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January 2012

Out with the old, in with the new

Winter has been kind to us. I said farewell to the old year drifting under the Bay Bridge in calm and temperate conditions, catching (and releasing) a few fat five-pound rockfish.     Our weather was so unusually mild during the last of 2011 that the water temperatures in parts of the mid-Bay rose three degrees. Judging by the 10-day forecast, into January I can still hold off on winterizing my skiff.

Heat and steam mean the microbes are working

The temperature in the middle of my compost pile ranges from 90 to 120 degrees. I measure using a compost thermometer with a 14-inch stem. The height of the pile has been shrinking rapidly, with the center sinking faster than the edges. Temperature and shrinkage tell me that the microbes are feasting, changing those leaves, weeds and grass clippings into compost.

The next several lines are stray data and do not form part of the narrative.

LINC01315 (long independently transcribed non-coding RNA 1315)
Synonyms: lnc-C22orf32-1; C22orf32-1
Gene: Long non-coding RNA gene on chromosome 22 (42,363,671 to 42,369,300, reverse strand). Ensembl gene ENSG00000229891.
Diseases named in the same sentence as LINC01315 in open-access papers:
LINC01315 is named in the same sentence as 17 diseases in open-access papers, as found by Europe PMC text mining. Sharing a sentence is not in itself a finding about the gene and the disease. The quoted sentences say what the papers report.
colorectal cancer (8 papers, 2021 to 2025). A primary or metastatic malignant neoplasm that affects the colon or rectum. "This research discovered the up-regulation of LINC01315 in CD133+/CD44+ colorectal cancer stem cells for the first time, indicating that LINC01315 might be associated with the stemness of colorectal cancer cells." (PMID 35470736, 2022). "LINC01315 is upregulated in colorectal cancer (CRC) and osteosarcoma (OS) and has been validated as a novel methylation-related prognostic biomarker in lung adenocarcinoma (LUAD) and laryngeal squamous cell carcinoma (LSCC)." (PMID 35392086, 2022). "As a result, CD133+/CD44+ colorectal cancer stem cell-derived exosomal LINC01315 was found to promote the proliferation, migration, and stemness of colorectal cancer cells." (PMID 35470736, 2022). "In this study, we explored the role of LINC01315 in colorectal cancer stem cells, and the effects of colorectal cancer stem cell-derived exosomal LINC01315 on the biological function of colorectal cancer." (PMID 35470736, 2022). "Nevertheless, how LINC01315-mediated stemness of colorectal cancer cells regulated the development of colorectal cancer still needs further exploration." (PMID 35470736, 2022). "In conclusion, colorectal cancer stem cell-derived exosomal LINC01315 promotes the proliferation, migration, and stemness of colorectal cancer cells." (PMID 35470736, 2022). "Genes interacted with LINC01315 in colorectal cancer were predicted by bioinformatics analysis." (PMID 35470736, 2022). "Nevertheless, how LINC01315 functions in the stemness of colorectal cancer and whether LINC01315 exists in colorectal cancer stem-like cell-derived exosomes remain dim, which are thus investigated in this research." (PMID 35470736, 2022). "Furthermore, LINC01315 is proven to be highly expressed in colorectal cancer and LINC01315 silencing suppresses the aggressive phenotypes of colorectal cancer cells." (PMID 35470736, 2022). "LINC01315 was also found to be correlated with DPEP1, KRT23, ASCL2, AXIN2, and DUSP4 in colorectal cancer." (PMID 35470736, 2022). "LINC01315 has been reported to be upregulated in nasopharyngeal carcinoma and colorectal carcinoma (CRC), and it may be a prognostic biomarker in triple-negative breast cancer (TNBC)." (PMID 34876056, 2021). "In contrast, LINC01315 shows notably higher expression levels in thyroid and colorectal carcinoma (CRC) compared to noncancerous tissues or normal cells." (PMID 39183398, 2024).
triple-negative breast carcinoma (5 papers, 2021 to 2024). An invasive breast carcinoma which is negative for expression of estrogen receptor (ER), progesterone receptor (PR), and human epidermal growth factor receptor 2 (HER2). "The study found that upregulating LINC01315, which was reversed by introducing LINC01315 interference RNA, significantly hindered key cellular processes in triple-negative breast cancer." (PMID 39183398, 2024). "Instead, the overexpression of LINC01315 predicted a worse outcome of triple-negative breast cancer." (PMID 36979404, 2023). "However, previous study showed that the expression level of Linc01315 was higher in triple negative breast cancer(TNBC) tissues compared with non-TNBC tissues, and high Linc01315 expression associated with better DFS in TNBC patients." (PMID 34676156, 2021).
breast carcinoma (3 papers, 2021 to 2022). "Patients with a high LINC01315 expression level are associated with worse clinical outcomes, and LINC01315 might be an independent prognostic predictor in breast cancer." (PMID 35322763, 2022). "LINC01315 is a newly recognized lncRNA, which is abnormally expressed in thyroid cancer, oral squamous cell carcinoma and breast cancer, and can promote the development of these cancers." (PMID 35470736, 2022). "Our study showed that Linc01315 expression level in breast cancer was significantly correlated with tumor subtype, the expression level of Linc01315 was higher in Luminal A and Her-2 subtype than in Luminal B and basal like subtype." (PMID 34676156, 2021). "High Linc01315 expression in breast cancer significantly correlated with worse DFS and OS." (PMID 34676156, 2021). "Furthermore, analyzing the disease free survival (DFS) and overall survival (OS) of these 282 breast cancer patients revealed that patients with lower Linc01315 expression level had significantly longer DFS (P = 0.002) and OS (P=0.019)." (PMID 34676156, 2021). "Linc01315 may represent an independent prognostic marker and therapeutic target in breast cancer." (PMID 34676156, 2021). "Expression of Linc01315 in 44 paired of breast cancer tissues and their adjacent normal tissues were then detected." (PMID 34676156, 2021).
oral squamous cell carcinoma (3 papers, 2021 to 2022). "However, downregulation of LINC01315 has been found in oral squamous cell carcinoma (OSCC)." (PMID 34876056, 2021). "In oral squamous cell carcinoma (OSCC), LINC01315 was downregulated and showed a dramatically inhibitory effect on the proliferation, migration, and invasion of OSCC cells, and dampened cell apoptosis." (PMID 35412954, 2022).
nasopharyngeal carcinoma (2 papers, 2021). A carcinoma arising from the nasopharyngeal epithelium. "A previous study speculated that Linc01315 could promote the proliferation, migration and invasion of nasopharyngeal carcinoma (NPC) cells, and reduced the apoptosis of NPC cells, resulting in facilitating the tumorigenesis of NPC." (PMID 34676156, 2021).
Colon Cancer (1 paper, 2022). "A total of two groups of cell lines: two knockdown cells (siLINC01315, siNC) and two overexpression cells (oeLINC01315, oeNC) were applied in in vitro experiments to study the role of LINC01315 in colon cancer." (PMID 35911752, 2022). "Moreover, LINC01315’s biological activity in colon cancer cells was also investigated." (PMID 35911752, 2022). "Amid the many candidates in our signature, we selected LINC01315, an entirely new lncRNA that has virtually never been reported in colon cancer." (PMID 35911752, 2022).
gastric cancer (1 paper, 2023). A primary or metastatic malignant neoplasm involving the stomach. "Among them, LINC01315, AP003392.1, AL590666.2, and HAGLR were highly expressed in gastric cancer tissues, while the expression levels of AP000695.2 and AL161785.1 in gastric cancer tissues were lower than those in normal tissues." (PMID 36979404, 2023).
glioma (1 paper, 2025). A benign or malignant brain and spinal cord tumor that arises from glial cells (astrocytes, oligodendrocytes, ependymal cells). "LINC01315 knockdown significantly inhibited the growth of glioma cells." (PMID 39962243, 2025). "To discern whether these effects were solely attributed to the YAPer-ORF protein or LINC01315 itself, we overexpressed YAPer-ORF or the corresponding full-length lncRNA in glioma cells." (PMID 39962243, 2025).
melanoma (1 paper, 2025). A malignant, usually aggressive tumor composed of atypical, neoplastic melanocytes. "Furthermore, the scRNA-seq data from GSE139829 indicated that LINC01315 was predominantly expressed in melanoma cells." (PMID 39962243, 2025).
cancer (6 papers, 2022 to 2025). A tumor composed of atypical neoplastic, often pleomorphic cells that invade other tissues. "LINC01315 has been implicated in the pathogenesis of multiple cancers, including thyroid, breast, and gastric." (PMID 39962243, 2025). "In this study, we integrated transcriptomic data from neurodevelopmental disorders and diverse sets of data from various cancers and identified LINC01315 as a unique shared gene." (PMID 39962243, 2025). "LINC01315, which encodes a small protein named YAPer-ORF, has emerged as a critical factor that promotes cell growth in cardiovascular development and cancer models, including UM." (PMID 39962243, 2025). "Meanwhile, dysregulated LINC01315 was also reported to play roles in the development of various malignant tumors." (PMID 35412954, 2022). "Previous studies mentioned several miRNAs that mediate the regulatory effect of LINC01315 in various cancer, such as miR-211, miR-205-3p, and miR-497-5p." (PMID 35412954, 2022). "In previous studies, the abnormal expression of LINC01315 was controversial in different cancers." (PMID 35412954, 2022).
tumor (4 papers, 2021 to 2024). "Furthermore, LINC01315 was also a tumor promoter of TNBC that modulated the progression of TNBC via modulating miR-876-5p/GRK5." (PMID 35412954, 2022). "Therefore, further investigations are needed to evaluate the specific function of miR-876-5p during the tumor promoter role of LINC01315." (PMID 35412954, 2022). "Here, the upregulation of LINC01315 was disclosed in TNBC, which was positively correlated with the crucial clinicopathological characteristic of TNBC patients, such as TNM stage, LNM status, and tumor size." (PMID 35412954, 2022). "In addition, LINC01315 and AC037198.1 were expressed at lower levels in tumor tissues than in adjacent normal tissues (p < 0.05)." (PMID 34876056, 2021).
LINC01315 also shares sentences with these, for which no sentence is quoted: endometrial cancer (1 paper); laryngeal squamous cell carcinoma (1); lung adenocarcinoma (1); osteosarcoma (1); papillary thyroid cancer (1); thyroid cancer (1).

Would you believe it’s our shortest season?

Thursday brings two celestial milestones: it marks the latest sunrise of the year and it marks perihelion, earth’s closest point to the sun.

A New Year’s lesson

When the clock struck 12, pushing Saturday, December 31 into Sunday, January 1, in that moment it was thinkable that a new you would rise from bed and into the world on New Year’s Day. Not too early that day.     A lot of energy rises from that possibility.

How many dysfunctions can you cram into two hours?

To say that The Girl with the Dragon Tattoo is a dark film is like saying Ted Bundy was a bad date.     Rape. Beatings. Sexual sadism. And that doesn’t even cover the murder mystery at the heart of the film.

A new approach to winter cheer

The writing in Becky’s New Car is very funny, the Bay Theatre actors very talented. Still, it’s all in service of making adultery funny and survivable with no damage done.